4. (36-39) In response to God's silence, Saul makes another foolish oath.

Now Saul said, "Let us go down after the Philistines by night, and plunder them until the morning light; and let us not leave a man of them." And they said, "Do whatever seems good to you." Then the priest said, "Let us draw near to God here." So Saul asked counsel of God, "Shall I go down after the Philistines? Will You deliver them into the hand of Israel?" But He did not answer him that day. And Saul said, "Come over here, all you chiefs of the people, and know and see what this sin was today. For as the LORD lives, who saves Israel, though it be in Jonathan my son, he shall surely die." But not a man among all the people answered him.

a. So Saul asked counsel of God: This was good. Saul should have been seeing the seeing the counsel of God. We shouldn't think that everything Saul did was bad before the LORD.

b. He did not answer him that day: Saul inquired of the LORD through the priest. It is likely that the priest used the Urim and Thummim to inquire of the LORD.

i. The use of the discerning tools of Urim and Thummim is described on a few occasions (Exodus 28:30, Numbers 27:21, 1 Samuel 28:6; Ezra 2:63, Nehemiah 7:65) and their use may be implied in other passages (Judges 1:1; 20:18, 23).

ii. The names Urim and Thummim mean "Lights and Perfections." We aren't sure what they were or how they were used. Most think they were a pair of stones, one light and another dark, and each stone indicated a "yes" or "no" from God. The High Priest would ask God a question, reach into the breastplate, and pull our either a "yes" or a "no."

iii. On this occasion, the priest would probably start inquiring of the LORD with this question: "LORD, do you want to speak to us today?" Because we are told He did not answer him that day, probably when this question was asked, the stone that indicated "no" kept being drawn out.

iv. Many would consider the Urim and Thummim as crude tools of discernment. In fact, they are better than the tools many Christians use today. It would be better to use the Urim and Thummim than rely on feelings, or outward appearances, or to simply use no discernment!

c. Why did the LORD not answer him that day? Saul was convinced the problem was that some violated his commanded oath. When he said, know and see what this sin was today, he was convinced the sin was among the people instead of in himself.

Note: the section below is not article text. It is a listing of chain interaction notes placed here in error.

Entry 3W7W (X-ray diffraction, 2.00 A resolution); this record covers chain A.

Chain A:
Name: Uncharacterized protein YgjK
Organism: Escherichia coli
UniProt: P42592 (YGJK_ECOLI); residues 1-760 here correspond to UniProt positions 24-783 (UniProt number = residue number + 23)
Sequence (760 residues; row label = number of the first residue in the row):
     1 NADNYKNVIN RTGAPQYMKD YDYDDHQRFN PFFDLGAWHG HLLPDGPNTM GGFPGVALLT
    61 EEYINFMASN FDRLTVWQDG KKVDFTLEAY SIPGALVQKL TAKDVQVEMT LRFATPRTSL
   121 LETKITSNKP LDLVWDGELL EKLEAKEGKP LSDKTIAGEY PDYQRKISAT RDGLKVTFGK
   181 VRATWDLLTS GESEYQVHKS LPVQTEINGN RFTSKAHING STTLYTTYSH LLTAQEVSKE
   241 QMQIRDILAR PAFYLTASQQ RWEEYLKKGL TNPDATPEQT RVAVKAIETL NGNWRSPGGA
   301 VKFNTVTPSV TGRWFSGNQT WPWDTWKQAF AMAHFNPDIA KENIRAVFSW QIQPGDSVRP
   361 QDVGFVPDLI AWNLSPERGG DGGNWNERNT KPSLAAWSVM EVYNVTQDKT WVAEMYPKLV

d. Saul was so sure of being right he pronounced another oath: For as the LORD lives, who saves Israel, though it be in Jonathan my son, he shall surely die.

i. Of course, if Saul knew that it was Jonathan who had violated his oath, he would never had said this. But he was so caught up in being right, that he adds this foolish vow to his previous foolish commandment.

ii. Saul was very good at making religious oaths and promises. But that didn't mean very much, because he was not good at having a heart after God, and he was not good at keeping the oaths he made.

iii. "Strange perverseness! He who was so indulgent as to spare wicked Agag, chapter 15, is now so severe as to destroy his own worthy son: he that could easily dispense with God's righteous and reasonable command, will not bear the violation of his own rash and foolish command; because his own authority and power is concerned in this, and only God's in the other." (Poole)

e. Not a man among all the people answered him: The people knew that Jonathan had eaten of the honey, and Saul's sentence of death on anyone who had eaten must have sent a chill up their back. All the people loved and respected Jonathan, and they knew that Saul was in the wrong. But no one wanted to answer Saul!

5. (40-44) Jonathan is implicated by the casting of lots.

Then he said to all Israel, "You be on one side, and my son Jonathan and I will be on the other side." And the people said to Saul, "Do what seems good to you." Therefore Saul said to the LORD God of Israel, "Give a perfect lot." So Saul and Jonathan were taken, but the people escaped. And Saul said, "Cast lots between my son Jonathan and me." So Jonathan was taken. Then Saul said to Jonathan, "Tell me what you have done." And Jonathan told him, and said, "I only tasted a little honey with the end of the rod that was in my hand. So now I must die!" And Saul answered, "God do so and more also; for you shall surely die, Jonathan."

a. Saul and Jonathan were taken, but the people escaped: Saul wanted to find the wrong doer by the casting of lots. They would separate people into two groups, then select one group by a "low" or "high" roll of something like dice. You would continue to narrow the selected group until you found your man. First, Saul wants everyone to know that he and his son Jonathan are innocent, so that is the first division. Imagine Saul's shock when the lot indicates that he and Jonathan are the guilty group!

b. So Jonathan was taken: This must have shaken Saul. He had pronounced a death sentence on whoever ate in violation of his forced vow. And Saul, instead of admitting that his commandment and his death sentence were foolish, hardens in his foolishness, and declares "God do so and more also; for you shall surely die, Jonathan."